Parents and educators have heard the term summer slide. Will students forget what they’ve learned? Will virtual learning make the phenomenon worse? But rising seniors applying to college know better. They’re moving their way up the learning curve, and with each edit of their Personal Essay and each attempt at a supplemental essay, they’ll get better. But there are stress-inducing issues they just can’t control. Testing: A Downward Slope Tests a No-Go? Over the last few weeks, many unCommon parents shared with me that the July ACT had been cancelled. They were understandably upset; their students were left frustrated and demotivated. As reported in The Chronicle of Higher Ed, a majority of rising seniors have yet to take their tests (about two-thirds of seniors for SAT; three-quarters for the ACT). On its website, ACT says that registration for September and October exams will open in late July; it’s scrapped plans for section retesting. College Board is hoping for a successful August 29, 2020, SAT. Let’s see what happens – and be prepared for a whole new level of holistic admissions. What’s an applicant to do? My advice: Focus on the essays instead! Get in touch if your student needs a refresh or a jumpstart! More Public Research Universities Join Their Test-Optional Peers The last few weeks saw some big names go test-optional. University of Maryland and CU Boulder, two university systems very popular with my students, made the list. Now If only UMD would get rid of the Coalition App!
“The Admission Committee uses a holistic, full-file review. This means the Committee will consider all factors of your application including grades earned in academic coursework, trends in your grades, your performance in honors, International Baccalaureate and Advanced Placement . . . your letters of recommendation, your essay, extracurricular activities and other achievements.” –UMD Admissions Meanwhile, Michigan issued a confusing test-flexible policy. While U-M statesthat “students will be considered regardless of their ability to test or provide test scores,” it adds that “if by the deadline a student is unable to sit for and submit an SAT I or ACT test score, they may choose to submit any standardized testing result (PSAT, Pre-ACT, AP’s, etc.).” What’s up, Wolverines? We all know that many students don’t take those preliminary tests seriously, and their critical reading skills aren’t as developed. And APs? They were reduced to quick online versions this year. (Results are available this week, by the way.)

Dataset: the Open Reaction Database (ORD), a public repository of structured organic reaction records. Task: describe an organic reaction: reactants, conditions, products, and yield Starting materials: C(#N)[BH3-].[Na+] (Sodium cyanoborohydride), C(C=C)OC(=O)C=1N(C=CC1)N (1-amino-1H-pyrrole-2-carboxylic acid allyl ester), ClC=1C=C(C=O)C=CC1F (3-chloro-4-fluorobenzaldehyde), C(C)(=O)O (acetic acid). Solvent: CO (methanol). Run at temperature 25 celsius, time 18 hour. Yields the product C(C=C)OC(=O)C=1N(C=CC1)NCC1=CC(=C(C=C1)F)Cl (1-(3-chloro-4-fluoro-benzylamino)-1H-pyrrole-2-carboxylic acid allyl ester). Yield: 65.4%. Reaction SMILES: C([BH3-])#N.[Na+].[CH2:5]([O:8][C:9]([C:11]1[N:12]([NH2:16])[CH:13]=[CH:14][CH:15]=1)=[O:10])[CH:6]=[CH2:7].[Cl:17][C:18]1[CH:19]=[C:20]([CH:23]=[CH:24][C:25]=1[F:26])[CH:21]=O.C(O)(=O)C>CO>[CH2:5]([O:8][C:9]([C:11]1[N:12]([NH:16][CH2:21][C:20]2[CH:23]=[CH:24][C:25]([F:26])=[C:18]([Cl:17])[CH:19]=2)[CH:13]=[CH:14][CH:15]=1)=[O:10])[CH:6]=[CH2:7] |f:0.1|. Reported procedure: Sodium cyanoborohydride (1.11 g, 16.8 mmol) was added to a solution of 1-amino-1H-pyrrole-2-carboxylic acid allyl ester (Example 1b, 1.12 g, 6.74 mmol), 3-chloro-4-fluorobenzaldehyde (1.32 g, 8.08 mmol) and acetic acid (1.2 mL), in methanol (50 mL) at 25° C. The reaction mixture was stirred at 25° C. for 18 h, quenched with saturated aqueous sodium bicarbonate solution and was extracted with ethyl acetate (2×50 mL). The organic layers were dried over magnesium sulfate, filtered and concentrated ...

At the same time, NCAA basketball coaches have had it with testing. (NCAA DI and DII recruits up until now have needed to meet thresholds for testing.) A WSJ article cites coaches’ rage at the inherent unfairness of testing, though College Board reacted by stating that “any objective measure of student achievement would shine a light on inequalities in the education system.” ACT asserted that “research on the test shows that scores are a valid predictor of future college success, overall and in particular for underserved students.'” Applying: An Upward Trajectory Personal Essay Questions unCommon students know that I push them hard to get the Personal Essay done by August 1. That way, they can launch their array of supplemental essays. (See below.) I challenge applicants to raise the level of their essays. They will matter! Supplemental Questions Even through the Common App and Coalition App don’t open for business until August 1, colleges are already releasing supplemental essay questions, a favorite of this college counselor. A few weeks ago, I shared the new Human Centered engineering major at the ever-popular Boston College. Those applicants will have to address:
“One goal of a Jesuit education is to prepare students to serve the Common Good. Human-Centered Engineering at Boston College strives to develop people who will integrate technical knowledge, creativity, and a humanistic perspective to address societal challenges and opportunities. How would a Boston College engineering education enable you to contribute towards these goals?”